“I’m just gonna say this and you may not like it but it doesn’t make it any less true: The nicest thing the Queen of England ever did for anyone was die the week that [Liz Truss] became Prime Minister.”
That pretty much summed up Last Week Tonight’s first segment, in which John Oliver lamented the sorry state of his home country—a dead queen, energy bills set to be 80 percent higher this winter than they were last, and the elevation to PM of Truss, who Oliver described as “Margaret Thatcher if she were high on glue” because the fervor of her conservatism is surpassed only by her goofy awkwardness when speaking in public.
Oliver’s main segment, however, was about the TV show Law & Order and all of its spin-offs, which together add up to more than 1,200 episodes of television. The focus of the segment wasn’t about the show as much as it was about what the show makes viewers believe. Law & Order is effectively on TV all the time and has been for years, so it has tremendous reach. And from the beginning it has purposefully showed viewers a depiction of cops so rosy that it’s effectively propaganda.
Growing up, Law & Order creator Dick Wolf was a big fan of the influential police drama Dragnet, which gave the LAPD sign-off on every episode in exchange for access that made the show seem more authentic. Similarly, Wolf has always been cozy with the cops, who absolutely love his shows because of how amazing they make police look. In addition, a former Law & Order writer once said that there was a sense they couldn’t paint the NYPD in a bad light because then the NYPD would make it difficult for the show to shoot in New York.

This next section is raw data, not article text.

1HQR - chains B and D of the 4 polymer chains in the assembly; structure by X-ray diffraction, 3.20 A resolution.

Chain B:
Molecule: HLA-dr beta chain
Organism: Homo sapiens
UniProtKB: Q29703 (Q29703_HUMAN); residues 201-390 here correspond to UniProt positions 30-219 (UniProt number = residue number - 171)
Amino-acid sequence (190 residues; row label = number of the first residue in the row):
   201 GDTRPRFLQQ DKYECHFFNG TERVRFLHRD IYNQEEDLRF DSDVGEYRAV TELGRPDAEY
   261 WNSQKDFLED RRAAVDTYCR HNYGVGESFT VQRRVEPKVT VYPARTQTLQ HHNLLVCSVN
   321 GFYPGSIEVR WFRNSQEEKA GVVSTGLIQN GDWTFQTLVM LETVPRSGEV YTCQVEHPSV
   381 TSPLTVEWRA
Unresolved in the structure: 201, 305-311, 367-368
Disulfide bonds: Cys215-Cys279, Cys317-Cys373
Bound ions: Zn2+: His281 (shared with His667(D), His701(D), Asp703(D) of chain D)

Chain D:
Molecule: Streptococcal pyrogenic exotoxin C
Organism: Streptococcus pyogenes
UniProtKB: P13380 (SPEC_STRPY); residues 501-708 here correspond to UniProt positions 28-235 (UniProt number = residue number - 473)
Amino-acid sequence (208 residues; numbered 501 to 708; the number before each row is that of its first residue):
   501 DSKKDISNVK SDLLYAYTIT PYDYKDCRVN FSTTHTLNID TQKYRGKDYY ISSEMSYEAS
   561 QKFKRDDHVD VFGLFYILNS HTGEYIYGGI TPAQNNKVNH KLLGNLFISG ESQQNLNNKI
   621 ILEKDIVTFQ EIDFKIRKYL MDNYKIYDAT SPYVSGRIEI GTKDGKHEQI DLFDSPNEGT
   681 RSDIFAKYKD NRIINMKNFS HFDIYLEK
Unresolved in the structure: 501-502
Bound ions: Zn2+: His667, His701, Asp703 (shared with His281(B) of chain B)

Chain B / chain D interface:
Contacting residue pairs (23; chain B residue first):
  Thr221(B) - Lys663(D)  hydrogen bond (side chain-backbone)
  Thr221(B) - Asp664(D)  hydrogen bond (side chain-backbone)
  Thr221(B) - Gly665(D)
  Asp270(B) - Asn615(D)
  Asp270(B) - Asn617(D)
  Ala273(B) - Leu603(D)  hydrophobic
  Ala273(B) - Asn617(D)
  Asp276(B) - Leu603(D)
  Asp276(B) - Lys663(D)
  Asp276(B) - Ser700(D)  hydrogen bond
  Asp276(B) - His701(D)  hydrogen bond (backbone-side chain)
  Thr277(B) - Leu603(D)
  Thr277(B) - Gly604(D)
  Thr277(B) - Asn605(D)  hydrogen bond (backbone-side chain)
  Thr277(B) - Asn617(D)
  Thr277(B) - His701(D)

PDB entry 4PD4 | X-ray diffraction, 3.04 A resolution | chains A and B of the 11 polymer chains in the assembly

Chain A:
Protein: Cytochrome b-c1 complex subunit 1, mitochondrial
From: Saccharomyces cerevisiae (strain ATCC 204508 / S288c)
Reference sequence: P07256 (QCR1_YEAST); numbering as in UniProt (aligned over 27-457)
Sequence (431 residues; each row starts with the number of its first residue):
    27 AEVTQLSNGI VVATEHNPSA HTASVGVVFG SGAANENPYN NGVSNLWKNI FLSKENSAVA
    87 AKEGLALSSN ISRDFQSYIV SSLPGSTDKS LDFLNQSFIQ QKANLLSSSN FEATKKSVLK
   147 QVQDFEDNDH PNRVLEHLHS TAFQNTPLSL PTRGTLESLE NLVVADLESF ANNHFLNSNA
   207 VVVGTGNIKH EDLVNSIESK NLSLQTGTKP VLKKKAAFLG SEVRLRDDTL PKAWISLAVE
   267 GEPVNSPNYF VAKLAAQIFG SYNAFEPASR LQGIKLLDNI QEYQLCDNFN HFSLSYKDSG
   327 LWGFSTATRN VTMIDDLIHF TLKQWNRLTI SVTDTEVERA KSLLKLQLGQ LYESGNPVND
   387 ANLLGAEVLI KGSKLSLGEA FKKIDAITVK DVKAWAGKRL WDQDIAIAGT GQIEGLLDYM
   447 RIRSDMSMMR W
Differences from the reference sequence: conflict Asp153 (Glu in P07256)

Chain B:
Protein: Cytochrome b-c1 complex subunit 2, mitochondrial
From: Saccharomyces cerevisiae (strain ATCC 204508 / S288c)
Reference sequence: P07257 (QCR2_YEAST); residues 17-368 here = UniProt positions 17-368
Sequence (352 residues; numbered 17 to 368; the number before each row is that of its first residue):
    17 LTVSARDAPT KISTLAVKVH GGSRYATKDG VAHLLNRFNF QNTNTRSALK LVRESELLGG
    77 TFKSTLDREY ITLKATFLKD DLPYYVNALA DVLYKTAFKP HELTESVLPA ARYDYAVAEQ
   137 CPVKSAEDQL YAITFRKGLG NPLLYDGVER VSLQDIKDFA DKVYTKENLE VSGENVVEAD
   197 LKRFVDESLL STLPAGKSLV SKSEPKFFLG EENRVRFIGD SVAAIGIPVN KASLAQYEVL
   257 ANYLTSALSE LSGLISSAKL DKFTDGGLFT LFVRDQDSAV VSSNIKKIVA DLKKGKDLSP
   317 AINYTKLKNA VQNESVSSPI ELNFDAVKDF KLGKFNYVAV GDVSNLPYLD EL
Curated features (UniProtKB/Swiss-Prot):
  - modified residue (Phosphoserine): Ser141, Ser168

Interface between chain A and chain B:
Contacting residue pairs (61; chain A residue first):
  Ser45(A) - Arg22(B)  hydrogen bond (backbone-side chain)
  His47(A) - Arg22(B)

“Which does make sense, doesn’t it?” Oliver said. “The NYPD is famously anti-shooting, unless they’re the ones doing it.”
Law & Order shows typically feature a suspect being arrested halfway through the show and being convicted at the end. Most of the people convicted are financially secure white men. And they always did, in fact, commit the crime.
That’s all wildly inaccurate, even for a fictional show. As Oliver pointed out, 97 percent of criminal cases never even make it to court because defendants are pressured to accept plea deals. Rich white guys are, to say the least, not very well represented in our nation’s prisons. And innocent people are estimated to make up about 5 percent of the nation’s prison population.
Meanwhile, real-world police reforms are often depicted on the shows as threats to public safety.
“It’s pretty telling that even in this fictional universe basic police accountability is treated as an equivalent to getting your balls cut off,” Oliver said.
On SVU, which is currently the longest-running primetime (non-animated) series in TV history, the conviction rate pushes 100 percent. In real life, the NYPD says it closes just under a third of all cases, while an independent study found that number is closer to a mere 5 percent. The U.S. Justice Department is currently investigating the NYPD’s sexual crimes unit because they allegedly not only routinely bungle investigations, but shame and re-traumatize victims.
Wolf has said he’s unabashedly pro–law enforcement and once called his shows the best recruiting tool the NYPD. Law & Order, in other words, is an ad for the cops, and just like any other ad, it seeks to portray its product in the best possible light while ignoring inconvenient facts; before Wolf broke into television, he was — you guessed it — a successful advertising exec.
Is it insidious and dangerous that millions of people have for decades been influenced by this whitewashed version of police, or should everyone relax because the shows are, after all, just entertainment? Ultimately Oliver attempted to straddle that fence.
“Law & Order is never going to grapple with the reality of policing in a meaningful way for the same reasons that Daniel Tiger won’t do it,” Oliver said. “It’s never gonna happen, and honestly you’d be pretty weirded out if it ever did.”